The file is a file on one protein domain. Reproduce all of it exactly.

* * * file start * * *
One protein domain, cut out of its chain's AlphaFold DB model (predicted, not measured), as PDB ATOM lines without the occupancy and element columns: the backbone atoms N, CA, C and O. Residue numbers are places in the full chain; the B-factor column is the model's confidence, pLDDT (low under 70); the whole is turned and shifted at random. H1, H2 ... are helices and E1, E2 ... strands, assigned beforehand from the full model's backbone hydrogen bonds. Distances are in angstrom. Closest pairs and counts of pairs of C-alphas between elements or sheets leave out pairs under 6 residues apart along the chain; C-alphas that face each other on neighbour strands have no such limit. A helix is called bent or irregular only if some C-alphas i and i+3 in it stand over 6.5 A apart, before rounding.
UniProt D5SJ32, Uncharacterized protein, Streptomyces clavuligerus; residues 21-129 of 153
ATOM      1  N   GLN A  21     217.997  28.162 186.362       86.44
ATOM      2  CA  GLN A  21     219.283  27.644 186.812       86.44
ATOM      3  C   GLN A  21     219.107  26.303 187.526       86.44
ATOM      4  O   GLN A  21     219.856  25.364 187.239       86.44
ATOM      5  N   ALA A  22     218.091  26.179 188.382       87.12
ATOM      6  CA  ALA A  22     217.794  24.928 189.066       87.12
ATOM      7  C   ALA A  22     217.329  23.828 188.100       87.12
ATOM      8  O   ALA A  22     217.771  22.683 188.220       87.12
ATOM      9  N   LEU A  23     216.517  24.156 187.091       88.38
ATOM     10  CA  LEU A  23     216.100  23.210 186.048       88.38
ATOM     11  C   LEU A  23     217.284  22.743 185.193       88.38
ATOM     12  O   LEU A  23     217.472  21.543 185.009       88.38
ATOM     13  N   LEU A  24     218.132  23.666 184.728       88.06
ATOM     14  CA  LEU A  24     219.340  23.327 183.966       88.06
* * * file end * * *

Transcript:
One protein domain, cut out of its chain's AlphaFold DB model (predicted, not measured), as PDB ATOM lines without the occupancy and element columns: the backbone atoms N, CA, C and O. Residue numbers are places in the full chain; the B-factor column is the model's confidence, pLDDT (low under 70); the whole is turned and shifted at random. H1, H2 ... are helices and E1, E2 ... strands, assigned beforehand from the full model's backbone hydrogen bonds. Distances are in angstrom. Closest pairs and counts of pairs of C-alphas between elements or sheets leave out pairs under 6 residues apart along the chain; C-alphas that face each other on neighbour strands have no such limit. A helix is called bent or irregular only if some C-alphas i and i+3 in it stand over 6.5 A apart, before rounding.
UniProt D5SJ32, Uncharacterized protein, Streptomyces clavuligerus; residues 21-129 of 153
ATOM      1  N   GLN A  21     217.997  28.162 186.362       86.44
ATOM      2  CA  GLN A  21     219.283  27.644 186.812       86.44
ATOM      3  C   GLN A  21     219.107  26.303 187.526       86.44
ATOM      4  O   GLN A  21     219.856  25.364 187.239       86.44
ATOM      5  N   ALA A  22     218.091  26.179 188.382       87.12
ATOM      6  CA  ALA A  22     217.794  24.928 189.066       87.12
ATOM      7  C   ALA A  22     217.329  23.828 188.100       87.12
ATOM      8  O   ALA A  22     217.771  22.683 188.220       87.12
ATOM      9  N   LEU A  23     216.517  24.156 187.091       88.38
ATOM     10  CA  LEU A  23     216.100  23.210 186.048       88.38
ATOM     11  C   LEU A  23     217.284  22.743 185.193       88.38
ATOM     12  O   LEU A  23     217.472  21.543 185.009       88.38
ATOM     13  N   LEU A  24     218.132  23.666 184.728       88.06
ATOM     14  CA  LEU A  24     219.340  23.327 183.966       88.06